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Open Roads Forum  >  Tech Issues

 > Trailer Tire Speeding Rating??

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theoldwizard1

SE MI

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Posted: 01/08/20 06:56pm Link  |  Quote  |  Print  |  Notify Moderator

Just a reminder, you CAN use LT tires on a trailer as long as the have the same or higher weight rating. (Forget the letter and ply ratings. Use the pound rating on the sidewall.) There is a much better selection of sizes and vendors of LT tires.

BFL13

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Posted: 01/08/20 07:10pm Link  |  Quote  |  Print  |  Notify Moderator

theoldwizard1 wrote:

Just a reminder, you CAN use LT tires on a trailer as long as the have the same or higher weight rating. (Forget the letter and ply ratings. Use the pound rating on the sidewall.) There is a much better selection of sizes and vendors of LT tires.


Yes, but where the same size ST can carry about 1,000lbs more than the LT, include in that, "the same PSI the wheels will take".

You could have a trailer with OEM STs that take the weight, but the same size LTs at max wheel PSI can't take the weight.


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Posted: 01/08/20 07:12pm Link  |  Quote  |  Print  |  Notify Moderator

Carlisle's new ST radials are rating at 81 mph.

Terryallan

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Posted: 01/08/20 09:58pm Link  |  Quote  |  Print  |  Notify Moderator

Maxxis, Endurance, and apparently Carlisle are rated to more than 656MPH. Best to get one of those brands to ease your mind. For me. I have Maxxis. but still try to hold it under 65. Yeah. sometimes it gets it's own way and runs on up, but soon as I catch it. I slow back down.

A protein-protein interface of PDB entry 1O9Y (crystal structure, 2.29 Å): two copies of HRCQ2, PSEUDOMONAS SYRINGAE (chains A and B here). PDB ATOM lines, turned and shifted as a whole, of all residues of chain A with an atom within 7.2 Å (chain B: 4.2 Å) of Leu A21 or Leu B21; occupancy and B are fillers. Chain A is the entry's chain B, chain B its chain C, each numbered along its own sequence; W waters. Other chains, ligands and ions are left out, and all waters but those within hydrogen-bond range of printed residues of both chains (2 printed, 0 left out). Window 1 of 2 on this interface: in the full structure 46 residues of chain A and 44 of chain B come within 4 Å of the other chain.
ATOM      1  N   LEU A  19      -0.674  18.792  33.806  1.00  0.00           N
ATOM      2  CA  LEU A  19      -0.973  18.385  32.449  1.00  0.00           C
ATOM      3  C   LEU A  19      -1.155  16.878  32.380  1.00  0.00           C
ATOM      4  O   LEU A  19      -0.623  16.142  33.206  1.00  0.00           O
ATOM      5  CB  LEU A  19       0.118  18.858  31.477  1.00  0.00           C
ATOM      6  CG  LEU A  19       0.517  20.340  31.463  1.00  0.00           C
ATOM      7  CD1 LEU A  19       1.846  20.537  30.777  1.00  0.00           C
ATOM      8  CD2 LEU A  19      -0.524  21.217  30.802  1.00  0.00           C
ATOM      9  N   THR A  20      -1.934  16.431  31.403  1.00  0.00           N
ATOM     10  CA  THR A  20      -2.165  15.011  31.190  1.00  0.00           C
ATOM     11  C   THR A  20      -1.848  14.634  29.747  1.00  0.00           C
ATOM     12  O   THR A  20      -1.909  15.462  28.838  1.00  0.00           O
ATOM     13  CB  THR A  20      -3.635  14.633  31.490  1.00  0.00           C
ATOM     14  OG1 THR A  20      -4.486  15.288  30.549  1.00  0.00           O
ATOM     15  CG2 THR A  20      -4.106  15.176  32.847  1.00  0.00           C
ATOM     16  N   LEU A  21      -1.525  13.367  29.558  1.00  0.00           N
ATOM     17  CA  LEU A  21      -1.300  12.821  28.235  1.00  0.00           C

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JIMNLIN

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Posted: 01/09/20 06:20am Link  |  Quote  |  Print  |  Notify Moderator

Quote:

Would I get anything more by going to an LT tire in the same size or assuming the rims can handle the extra pressure, moving up to a LR F or G tire? It's not my goal to fly down the road doing 80 but know 70 or so is safely doable in parts of the country where higher speeds are allowed. Trailer gross is 11,200, axles rated at 5200. My rims are the only unknown at this point.

You will gain more miles of service plus a much better hiway tire for a road trailer that sees lots of miles.
My trailer in sig weighs 11400 lb loaded for a extended stay sitting on 5200 lb axles. I use LT215/85-16 E at 2680 lbs X four = 10720 lbs.
My 11400 lb trailer has 2240 lb hitch load which leaves around 9100 lbs on the axles......or about 2300 lbs per tire. Sooo... the LT 215/85-16 E have plenty of reserve capacity. I'm getting 7 years and 52000 to 55000 miles per set at any speeds and no issues

The good old standby LT235/85-16 E at 3042 lbs capacity will give you 12168 lb capacity which is well above your trailer actual axle loads. I keep these on all my equipment trailers. Their good for any normal highway speed all day and all nite runs.

All ST or LT E tires area rated at 80 psi so your current wheels will work fine.